CROPPING

New tool to help with farm biosecurity

WITH plenty of farm vehicle movement during autumn and seeding, Agriculture Victoria is reminding people to be wary of off-property travel and the associated biosecurity risks.

Staff writer
Vehicles which travel on and off farm can be a biosecurity risk. Picture Mark Saunders.

Vehicles which travel on and off farm can be a biosecurity risk. Picture Mark Saunders.

Agriculture Victoria now has a useful vehicle biosecurity risk assessment checklist available to help decide if a vehicle requires a clean down before re-entering a property to prevent the introduction of pests and diseases on farm.

Agriculture Victoria Grains Biosecurity officer, Jim Moran, said the checklist was produced for grain growers by the Grains Farm Biosecurity Program.

"The Vehicle Biosecurity Risk Assessment Tool is a quick reference guide for assessing a vehicle that has travelled off a property or is not stationed on a property," Moran said.

He said the checklist gave grain growers a quick assessment strategy to help them determine if a vehicle requires a clean down before re-entering their property.

"For example, the checklist suggests key questions to consider when a vehicle either arrives or re-enters, such as: Where has the vehicle been and what is the likelihood it has come into contact with weeds or other pests?

"What were the road conditions it came on? Dry, damp, muddy or flooding? - these will all have an impact on the level of risk the vehicle represents to your farm."

Moran said the checklist was comprehensive but still simple and easy to use and included prompts about road surfaces travelled (including paddocks) and their corresponding biosecurity risk level ratings.

He said depending on the level of risk assessed the checklist then provided practical solutions for treating the vehicle.

"But remember if it's wet conditions forget it. Vehicles shouldn't be entering the productive areas of your property when it is wet or flooded unless there is an urgent need," Moran said.

"Mud sticks to tyres and is flicked up into the hard to see and clean components, giving weeds, pests and diseases, a ride to the next paddock or property.

"Flood water behaves similarly, washing muddy water over vehicles and machinery but also can provide a means of transport for weeds, pests and diseases, spreading around the property or district as it moves.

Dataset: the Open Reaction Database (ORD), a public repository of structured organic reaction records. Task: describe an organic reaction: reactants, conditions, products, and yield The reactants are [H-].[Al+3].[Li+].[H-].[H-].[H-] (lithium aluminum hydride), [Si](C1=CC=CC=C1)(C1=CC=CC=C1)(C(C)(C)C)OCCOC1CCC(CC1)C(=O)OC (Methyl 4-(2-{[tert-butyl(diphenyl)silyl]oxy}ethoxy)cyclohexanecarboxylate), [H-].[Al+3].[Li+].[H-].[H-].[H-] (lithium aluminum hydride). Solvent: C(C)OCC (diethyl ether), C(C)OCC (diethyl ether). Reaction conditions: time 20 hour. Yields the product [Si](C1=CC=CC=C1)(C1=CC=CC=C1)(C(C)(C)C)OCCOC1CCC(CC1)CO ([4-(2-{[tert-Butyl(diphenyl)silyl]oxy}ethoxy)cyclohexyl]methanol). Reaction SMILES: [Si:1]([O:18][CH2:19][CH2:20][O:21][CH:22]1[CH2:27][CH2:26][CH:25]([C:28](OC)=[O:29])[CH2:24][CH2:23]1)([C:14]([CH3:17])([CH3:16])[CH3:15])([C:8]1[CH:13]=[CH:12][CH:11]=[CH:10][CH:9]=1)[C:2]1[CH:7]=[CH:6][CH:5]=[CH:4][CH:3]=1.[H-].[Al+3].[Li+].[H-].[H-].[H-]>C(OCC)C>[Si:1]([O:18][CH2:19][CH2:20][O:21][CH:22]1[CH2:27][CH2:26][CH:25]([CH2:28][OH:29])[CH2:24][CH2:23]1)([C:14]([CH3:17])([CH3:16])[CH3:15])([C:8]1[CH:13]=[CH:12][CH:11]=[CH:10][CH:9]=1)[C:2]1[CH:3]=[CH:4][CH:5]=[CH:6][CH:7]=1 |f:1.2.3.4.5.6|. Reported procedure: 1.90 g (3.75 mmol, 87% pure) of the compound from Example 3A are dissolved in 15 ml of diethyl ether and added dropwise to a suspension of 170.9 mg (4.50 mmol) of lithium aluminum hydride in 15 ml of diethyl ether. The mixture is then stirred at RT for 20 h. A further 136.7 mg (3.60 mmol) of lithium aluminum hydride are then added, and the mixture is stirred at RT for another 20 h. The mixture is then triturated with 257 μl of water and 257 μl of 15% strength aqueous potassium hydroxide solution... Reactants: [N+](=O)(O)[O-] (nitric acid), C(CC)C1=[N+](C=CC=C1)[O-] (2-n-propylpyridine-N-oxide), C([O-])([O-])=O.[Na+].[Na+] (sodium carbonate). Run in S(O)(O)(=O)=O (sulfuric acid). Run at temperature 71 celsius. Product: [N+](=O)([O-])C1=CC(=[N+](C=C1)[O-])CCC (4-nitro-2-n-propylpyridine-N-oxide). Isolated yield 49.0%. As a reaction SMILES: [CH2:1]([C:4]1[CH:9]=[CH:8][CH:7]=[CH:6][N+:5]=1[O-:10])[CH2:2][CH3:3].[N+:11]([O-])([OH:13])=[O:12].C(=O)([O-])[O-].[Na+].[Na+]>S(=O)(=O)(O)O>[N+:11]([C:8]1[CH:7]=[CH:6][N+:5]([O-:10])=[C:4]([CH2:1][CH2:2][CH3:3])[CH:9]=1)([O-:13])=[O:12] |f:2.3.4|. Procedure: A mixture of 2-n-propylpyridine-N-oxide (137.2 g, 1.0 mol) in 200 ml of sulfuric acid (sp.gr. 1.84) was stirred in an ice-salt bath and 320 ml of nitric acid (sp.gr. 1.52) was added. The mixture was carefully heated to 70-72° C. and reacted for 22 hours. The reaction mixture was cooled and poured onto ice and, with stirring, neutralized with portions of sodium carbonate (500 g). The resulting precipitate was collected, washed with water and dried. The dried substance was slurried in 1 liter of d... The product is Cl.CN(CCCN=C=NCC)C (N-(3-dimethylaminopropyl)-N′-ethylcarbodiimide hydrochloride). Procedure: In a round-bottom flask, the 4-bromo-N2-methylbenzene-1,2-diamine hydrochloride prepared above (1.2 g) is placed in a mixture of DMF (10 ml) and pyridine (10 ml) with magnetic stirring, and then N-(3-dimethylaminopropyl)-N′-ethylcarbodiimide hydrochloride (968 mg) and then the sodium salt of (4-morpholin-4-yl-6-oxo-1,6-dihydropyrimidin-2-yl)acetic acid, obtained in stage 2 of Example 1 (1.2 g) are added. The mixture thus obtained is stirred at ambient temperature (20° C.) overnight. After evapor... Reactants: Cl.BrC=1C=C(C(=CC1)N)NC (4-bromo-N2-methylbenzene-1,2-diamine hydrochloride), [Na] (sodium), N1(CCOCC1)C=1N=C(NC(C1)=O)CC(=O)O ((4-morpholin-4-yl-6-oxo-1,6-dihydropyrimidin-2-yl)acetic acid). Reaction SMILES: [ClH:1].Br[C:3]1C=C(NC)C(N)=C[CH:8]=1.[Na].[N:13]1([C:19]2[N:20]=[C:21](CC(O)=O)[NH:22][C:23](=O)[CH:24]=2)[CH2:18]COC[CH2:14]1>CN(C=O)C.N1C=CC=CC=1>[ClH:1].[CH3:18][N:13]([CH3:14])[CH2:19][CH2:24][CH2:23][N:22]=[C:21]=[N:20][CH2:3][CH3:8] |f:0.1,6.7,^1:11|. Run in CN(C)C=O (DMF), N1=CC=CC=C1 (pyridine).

"The best tactic is not drive onto muddy or flooded paddocks and protect your farm's production zones from the introduction and spread of pests, weeds and diseases," he said.

For more information on farm biosecurity or help in developing your Vehicle Biosecurity Risk Plan contact Jim Moran at jim.moran@agriculture.vic.gov.au or visit https://bit.ly/3wq98TK

A growing series of reports, each focused on a key discussion point for the farming sector, brought to you by the Farming Ahead team.

A growing series of reports, each focused on a key discussion point for the farming sector, brought to you by the Farming Ahead team.

editions

Research Report: Carbon Calculators (June 2024)

Farming Ahead's June Research Report compares two carbon calculators which can be used by grain growers.

editions

Research Report: High Horsepower Tractors (May 2024)

Kondinin Group has rounded up some real broadacre muscle in this Research Report - looking at 447kW (600hp)-plus tractors.

editions

Research Report: Sheds (April 2024)

Sheds play a vital role in farming, offering shelter and protection for people, machinery, livestock and valuable inputs like chemicals and fertiliser.

editions

Research Report: Self-Propelled Sprayers (March 2024)

In this month’s Research Report, the Kondinin Group research team of Mark Saunders, Ben White and Josh Giumelli present the results of the latest round of self-propelled sprayer testing. The team traversed several states to round up six of the latest sprayers, which can cost upwards of $1 million each.